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Let Σ be an axiom system. Can there be a formula φ, s.t.

  • Con(Σ) does not imply Con(Σ + φ) AND
  • Con(Σ) does not imply Con(Σ + not φ)

If yes, can you give me an example for ZFC?

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To clarify: what's your metatheory? E.g. do you want these implications to be non-provable from, say, Peano Arithmetic? – John Goodrick Oct 31 '09 at 16:31
It's a little confusing to change the question after you've accepted an answer. It makes it look like you already have an answer you're happy with, so people aren't as eager to help, and it makes the existing answers look like they're dodging the question. Consider just asking a new question with a link back to this one. – Anton Geraschenko Nov 2 '09 at 21:19
You're right - I will change it. Thanks for pointing that out. – Martin Lackner Nov 5 '09 at 15:39
up vote 10 down vote accepted

No, it's impossible for any axiom system. If Σ is consistent, then by the Completeness theorem, it has some model M. In M, φ is either true or false. So M is a model of either (Σ+φ) or (Σ+not φ). So at least one of them is consistent. It might be that your metatheory doesn't know which one is consistent, but it knows that at least one of them is.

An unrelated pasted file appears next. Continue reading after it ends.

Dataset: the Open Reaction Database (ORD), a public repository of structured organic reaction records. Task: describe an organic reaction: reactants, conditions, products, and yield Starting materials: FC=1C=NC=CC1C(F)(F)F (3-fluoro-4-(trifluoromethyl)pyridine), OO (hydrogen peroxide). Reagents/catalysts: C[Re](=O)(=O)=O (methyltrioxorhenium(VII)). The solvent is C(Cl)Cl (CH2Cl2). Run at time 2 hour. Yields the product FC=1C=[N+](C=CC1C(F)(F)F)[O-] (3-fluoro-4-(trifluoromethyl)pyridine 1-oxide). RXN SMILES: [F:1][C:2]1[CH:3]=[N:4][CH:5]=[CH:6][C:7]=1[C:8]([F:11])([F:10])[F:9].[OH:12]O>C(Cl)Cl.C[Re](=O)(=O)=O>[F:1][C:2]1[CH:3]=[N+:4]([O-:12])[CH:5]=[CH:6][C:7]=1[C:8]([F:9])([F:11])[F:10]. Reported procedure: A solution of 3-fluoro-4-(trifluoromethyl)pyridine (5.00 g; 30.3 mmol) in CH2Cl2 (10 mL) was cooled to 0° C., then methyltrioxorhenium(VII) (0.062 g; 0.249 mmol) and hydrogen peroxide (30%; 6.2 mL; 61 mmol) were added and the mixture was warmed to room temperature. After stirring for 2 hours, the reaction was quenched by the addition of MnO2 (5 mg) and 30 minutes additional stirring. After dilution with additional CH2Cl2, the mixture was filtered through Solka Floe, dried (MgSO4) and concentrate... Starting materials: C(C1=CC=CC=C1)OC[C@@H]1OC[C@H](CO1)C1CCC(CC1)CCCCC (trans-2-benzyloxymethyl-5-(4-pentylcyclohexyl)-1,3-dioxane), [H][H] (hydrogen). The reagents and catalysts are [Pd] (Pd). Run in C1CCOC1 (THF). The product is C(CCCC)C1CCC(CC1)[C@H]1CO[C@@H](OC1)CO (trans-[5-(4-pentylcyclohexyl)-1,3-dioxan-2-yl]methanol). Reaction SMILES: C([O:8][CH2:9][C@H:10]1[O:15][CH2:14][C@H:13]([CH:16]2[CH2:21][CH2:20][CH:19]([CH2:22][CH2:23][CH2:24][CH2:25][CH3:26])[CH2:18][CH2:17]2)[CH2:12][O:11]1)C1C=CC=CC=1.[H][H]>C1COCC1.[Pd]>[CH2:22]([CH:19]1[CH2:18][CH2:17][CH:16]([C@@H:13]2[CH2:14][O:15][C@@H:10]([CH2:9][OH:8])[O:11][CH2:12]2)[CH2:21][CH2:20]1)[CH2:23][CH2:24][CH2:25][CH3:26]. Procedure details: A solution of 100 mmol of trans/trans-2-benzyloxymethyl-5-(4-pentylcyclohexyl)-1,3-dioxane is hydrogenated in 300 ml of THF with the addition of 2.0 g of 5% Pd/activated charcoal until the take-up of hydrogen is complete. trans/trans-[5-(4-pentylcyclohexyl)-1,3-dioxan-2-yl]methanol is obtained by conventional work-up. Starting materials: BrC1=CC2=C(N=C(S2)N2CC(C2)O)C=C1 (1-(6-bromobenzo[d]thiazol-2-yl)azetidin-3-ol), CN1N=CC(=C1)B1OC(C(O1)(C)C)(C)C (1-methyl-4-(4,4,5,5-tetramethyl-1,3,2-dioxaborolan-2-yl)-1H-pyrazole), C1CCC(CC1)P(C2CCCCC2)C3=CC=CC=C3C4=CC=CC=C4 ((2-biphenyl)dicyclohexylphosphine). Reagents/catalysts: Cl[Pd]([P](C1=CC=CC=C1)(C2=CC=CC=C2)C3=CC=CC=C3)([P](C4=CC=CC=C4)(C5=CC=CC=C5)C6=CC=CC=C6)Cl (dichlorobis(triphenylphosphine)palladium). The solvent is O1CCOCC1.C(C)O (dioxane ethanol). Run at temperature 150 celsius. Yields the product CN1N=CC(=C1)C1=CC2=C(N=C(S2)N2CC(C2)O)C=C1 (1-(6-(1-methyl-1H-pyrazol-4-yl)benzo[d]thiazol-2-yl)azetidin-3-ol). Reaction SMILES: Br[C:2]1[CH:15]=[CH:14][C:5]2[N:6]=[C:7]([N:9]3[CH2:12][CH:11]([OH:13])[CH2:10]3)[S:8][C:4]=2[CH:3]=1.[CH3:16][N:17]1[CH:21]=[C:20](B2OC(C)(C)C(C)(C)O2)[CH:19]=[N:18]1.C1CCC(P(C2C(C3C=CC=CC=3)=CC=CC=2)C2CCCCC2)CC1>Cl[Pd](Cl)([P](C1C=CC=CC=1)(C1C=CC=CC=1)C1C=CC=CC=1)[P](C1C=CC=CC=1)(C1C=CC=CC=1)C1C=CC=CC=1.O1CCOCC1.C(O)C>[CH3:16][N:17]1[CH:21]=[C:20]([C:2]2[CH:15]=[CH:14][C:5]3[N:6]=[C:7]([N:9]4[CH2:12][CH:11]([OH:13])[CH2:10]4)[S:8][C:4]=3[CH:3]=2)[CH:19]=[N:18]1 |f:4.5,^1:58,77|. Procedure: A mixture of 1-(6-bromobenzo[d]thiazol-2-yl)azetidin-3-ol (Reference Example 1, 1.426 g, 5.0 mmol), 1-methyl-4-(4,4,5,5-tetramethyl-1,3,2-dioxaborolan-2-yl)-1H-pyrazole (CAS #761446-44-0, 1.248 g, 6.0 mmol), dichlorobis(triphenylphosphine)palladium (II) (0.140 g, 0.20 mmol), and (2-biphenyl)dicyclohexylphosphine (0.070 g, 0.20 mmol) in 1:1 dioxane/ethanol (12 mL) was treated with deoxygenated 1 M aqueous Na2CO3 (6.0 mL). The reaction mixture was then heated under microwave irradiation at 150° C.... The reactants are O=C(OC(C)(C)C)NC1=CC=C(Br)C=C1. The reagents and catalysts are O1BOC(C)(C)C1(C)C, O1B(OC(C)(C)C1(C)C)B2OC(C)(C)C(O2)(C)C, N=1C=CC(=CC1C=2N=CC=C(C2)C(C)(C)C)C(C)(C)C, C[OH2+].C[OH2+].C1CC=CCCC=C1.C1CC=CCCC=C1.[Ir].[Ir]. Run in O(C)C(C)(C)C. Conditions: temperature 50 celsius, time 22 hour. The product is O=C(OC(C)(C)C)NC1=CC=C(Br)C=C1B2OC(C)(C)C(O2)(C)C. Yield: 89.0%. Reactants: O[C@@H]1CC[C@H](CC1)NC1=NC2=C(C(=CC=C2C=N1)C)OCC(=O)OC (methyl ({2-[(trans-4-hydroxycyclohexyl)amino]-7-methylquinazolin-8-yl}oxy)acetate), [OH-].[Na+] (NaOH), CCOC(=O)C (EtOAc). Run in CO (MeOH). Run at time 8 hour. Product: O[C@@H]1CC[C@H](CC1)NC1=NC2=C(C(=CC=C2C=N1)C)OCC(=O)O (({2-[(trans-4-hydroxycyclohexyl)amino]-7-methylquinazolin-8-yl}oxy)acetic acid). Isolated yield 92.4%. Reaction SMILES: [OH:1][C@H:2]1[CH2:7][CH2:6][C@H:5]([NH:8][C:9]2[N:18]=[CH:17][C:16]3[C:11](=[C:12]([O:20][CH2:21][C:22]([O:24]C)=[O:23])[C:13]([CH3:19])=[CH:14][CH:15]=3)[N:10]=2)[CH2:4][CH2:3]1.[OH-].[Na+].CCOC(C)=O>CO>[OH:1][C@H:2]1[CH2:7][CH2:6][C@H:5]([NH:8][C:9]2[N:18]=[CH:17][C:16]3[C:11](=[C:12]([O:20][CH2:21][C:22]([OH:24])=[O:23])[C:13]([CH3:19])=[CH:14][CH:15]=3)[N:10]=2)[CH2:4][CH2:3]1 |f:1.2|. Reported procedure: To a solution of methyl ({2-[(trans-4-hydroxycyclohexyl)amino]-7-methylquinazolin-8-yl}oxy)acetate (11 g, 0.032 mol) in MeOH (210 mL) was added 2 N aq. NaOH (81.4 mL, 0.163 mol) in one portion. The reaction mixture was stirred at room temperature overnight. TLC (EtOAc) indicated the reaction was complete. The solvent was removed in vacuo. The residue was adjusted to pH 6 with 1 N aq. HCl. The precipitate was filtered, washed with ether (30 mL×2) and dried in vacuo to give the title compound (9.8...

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This is a great answer! – Anton Geraschenko Oct 31 '09 at 19:12
Wait, there still seems to be a question here: namely, to give an example where the metatheory doesn't know which of Con(Sigma+phi) and Con(Sigma+~phi) is implied by Con(Sigma). – Scott Aaronson Apr 24 '11 at 21:10

Now that I know the answer, I've found my own simple proof. Probably it's interesting to someone else, so I post it:

I want to show that Con(Σ) is equivalent to ( Con(Σ + φ) OR Con(Σ + not φ) )

Proof: Con(Σ + φ) OR Con(Σ + not φ) iff

( Σ doesn't prove [φ -> FALSE] ) OR ( Σ doesn't prove [not φ -> FALSE] ) iff

Σ doesn't prove [(not φ -> FALSE) AND (φ -> FALSE)] iff

Σ doesn't prove [FALSE], which is Con(Σ).

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Short answer: No.

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Which of the two questions are you answering? In either case, I'm not sure a straight yes/no answer is helpful here. – John Goodrick Oct 31 '09 at 15:54

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